MONTE VISTA, CO — With an Aug. 18 start for its 2011 potato season, Worley & McCullough Inc. has some of the earliest loads leaving the San Luis Valley this year.
According to Trampas McCormick, sales manager for W&M, the spuds were planted in April, and a Texas line of Norkotahs that “did well in the July heat” came out first.
Working with Mr. McCormick in administration is Victoria Peters, office and farm office manager, and the team was gearing up in mid-August for increased activity as harvest picked up steam.“We are a russet-based shed,” Mr. McCormick said Aug. 16. “Our farmers came off early.”
He said Blazers, a good storage variety, will be harvested and shipped later in the season, and he estimated approximately 1 million hundredweight will be shipped again this year.
Calling the base of seven growers “much more than just dirt-stirrers,” Mr. McCormick said farmers today “have become agronomists and chemists.” The technical expertise complements the farmers’ innate knowledge of potatoes, often passed down from generation to generation among families in the area.
“Food safety is huge, and it has made farmers even more aware, efficient and knowledgeable,” he said.
One example of that heritage is Jim McCullough and his sons, Jason and Steven, who make up Jim McCullough Farms and are the primary grower for W&M.
Pack options are 5- and 10-pound bags and 50-pound paper sacks, and Mr. McCormick said W&M also fills special orders and packs for several private labels. The spuds are grown for fresh-market retail, he added.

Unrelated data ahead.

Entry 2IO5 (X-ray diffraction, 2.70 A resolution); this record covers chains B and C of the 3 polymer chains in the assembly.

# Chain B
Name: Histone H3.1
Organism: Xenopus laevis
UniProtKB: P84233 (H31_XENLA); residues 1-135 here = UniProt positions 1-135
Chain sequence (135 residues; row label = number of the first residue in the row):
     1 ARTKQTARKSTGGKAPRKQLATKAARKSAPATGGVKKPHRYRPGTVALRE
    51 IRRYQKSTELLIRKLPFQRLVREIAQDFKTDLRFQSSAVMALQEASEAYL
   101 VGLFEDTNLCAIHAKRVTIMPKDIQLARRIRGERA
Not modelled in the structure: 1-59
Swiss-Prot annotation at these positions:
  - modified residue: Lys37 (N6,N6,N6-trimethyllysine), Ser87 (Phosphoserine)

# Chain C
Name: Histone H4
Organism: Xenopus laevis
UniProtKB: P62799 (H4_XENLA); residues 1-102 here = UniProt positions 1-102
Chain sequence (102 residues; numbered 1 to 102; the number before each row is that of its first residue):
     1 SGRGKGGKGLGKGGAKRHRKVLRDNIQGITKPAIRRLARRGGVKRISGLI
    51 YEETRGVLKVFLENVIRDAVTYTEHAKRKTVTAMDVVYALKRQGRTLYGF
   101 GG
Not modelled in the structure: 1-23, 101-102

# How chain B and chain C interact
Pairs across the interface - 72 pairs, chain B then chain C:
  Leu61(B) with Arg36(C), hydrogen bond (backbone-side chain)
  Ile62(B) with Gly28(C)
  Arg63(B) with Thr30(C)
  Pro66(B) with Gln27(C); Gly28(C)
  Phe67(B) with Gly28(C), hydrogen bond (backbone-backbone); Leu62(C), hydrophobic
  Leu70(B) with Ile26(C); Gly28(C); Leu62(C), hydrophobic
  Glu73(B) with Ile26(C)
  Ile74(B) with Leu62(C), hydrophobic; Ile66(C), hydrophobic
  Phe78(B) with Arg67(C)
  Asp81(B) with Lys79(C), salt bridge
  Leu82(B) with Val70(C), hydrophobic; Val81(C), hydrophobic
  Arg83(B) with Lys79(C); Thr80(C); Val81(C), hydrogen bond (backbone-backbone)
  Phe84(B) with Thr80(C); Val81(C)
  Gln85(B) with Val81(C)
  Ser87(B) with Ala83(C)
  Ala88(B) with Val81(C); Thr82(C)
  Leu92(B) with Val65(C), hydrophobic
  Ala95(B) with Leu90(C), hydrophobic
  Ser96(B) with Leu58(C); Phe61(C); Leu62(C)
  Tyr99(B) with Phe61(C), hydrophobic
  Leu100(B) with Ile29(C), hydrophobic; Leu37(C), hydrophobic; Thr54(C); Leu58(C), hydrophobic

For the new crop, Mr. McCormick said he sees “Colorado holding strong against what looks like a good crop nationwide,” and he said the region is down 1,500 acres from 2010-11.
“The San Luis Valley has really come together,” he said of cooperation among growers and shippers in the state’s biggest potato-growing area.
“We understand that to get a hand, you have to lend a hand — and the hands we have lent are helping us climb some cliffs in the potato market,” he said.
Potatoes have fared better than many other commodities, he said.
The sales manager, now in his third year, said in addition to its established domestic receivers, W&M has found Mexico to be a strong market.
“With the economy the way it is, it’s good for potatoes,” he said, adding that Colorado is “still short” on spuds this season.
“I feel as though the Colorado industry is one of commitment and loyalty, and the San Luis Valley is a strong marketing entity,” Mr. McCormick said. “Our name has value.”
The shed itself has seen upgrades in the past year, with a new electronic carton machine for Bs added to maximize grower returns.
He concluded, “Worley & McCullough is growing as Colorado grows.”